"The work of priestly formation these days must involve a strong catechetical component since so many of our people have been deficiently formed. The resources you provide are allowing the Church to do a better job in preparing Catholics to know and defend their faith more effectively."
~ Fr. James, Director of Priestly Formation, Pittsburgh
Not by a long shot – despite what some revisionist scholars would have us believe. Indeed, in Scripture, women represent the soul in union with God. Beginning in Genesis, it's clear that women were vocal and active. We know their names – such as Miriam, Esther, Judith, Hannah, and Susanna – and their stories.
In 1964 there were 180,000 religious; today there are 67,000. The effects of this tragic loss on the Church can hardly be exaggerated, especially on hospitals and schools. How and why did it happen? Is the Vatican to blame? The Second Vatican Council? The American bishops? Feminism and the sexual revolution? The sisters' own leadership?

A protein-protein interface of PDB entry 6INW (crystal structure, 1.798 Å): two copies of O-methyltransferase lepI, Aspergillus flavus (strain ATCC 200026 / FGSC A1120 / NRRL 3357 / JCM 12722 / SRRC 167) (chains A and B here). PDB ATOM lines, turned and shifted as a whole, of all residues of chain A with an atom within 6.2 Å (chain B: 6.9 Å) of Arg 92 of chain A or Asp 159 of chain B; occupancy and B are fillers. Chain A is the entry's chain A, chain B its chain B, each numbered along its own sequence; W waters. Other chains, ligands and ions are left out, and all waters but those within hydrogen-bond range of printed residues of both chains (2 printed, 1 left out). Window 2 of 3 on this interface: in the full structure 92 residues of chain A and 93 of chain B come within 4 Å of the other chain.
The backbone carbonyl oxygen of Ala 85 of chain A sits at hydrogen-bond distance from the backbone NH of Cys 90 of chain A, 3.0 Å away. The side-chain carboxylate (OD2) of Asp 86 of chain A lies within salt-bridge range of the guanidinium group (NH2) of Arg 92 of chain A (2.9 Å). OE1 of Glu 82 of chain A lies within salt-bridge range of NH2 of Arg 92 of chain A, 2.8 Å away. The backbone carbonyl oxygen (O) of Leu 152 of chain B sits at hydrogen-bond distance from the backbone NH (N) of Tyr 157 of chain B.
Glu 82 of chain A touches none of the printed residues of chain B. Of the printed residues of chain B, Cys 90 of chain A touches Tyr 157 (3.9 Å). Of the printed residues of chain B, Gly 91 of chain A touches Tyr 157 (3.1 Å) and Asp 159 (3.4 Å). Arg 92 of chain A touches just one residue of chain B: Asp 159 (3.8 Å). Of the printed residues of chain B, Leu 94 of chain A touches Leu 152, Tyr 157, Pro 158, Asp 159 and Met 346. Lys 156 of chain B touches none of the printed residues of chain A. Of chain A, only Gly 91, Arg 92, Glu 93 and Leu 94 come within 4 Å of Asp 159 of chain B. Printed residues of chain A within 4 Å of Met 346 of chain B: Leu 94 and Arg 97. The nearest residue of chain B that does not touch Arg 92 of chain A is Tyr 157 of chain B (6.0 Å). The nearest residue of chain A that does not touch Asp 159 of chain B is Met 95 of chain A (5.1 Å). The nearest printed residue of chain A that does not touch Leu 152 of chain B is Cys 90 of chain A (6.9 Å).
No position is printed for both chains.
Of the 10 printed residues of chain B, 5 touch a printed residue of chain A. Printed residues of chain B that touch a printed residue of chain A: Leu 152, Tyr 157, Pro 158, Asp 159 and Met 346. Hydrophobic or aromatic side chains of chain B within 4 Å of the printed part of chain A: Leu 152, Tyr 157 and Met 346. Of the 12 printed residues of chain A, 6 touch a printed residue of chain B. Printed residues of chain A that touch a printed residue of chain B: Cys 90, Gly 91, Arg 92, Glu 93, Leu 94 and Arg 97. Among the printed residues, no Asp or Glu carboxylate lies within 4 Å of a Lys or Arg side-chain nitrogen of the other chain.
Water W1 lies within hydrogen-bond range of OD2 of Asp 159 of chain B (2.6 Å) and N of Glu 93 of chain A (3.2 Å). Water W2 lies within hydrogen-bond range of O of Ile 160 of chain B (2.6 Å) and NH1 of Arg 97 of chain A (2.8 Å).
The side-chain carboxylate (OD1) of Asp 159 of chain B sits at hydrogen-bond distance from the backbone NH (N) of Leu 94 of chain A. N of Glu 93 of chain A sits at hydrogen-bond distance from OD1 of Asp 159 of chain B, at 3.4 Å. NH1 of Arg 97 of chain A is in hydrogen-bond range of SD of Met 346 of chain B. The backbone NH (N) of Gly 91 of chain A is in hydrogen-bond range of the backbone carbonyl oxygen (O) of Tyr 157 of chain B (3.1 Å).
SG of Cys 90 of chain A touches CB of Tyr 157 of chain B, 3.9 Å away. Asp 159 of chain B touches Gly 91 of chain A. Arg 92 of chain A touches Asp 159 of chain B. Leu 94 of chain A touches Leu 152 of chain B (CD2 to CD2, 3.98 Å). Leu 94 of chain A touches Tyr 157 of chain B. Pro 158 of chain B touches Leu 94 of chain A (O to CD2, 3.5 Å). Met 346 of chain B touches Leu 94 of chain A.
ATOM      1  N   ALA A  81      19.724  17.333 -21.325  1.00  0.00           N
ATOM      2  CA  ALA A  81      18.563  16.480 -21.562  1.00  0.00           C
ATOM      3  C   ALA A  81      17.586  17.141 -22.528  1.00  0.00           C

You already you’re your kids need the "three R's." But you might want to add three more subjects from the school of Nazareth: silence, to combat the noise of the world; a community of love and sharing, for which there is no substitute; and the discipline of work, which builds confidence and self-reliance.
In the wake of 9/11, the nasty subject of torture has become a topic of heated public debate. What should Catholics think about the intentional infliction of pain? The answer is not easy, but it helps to go back over our own less-than-perfect history and also to draw out some important distinctions.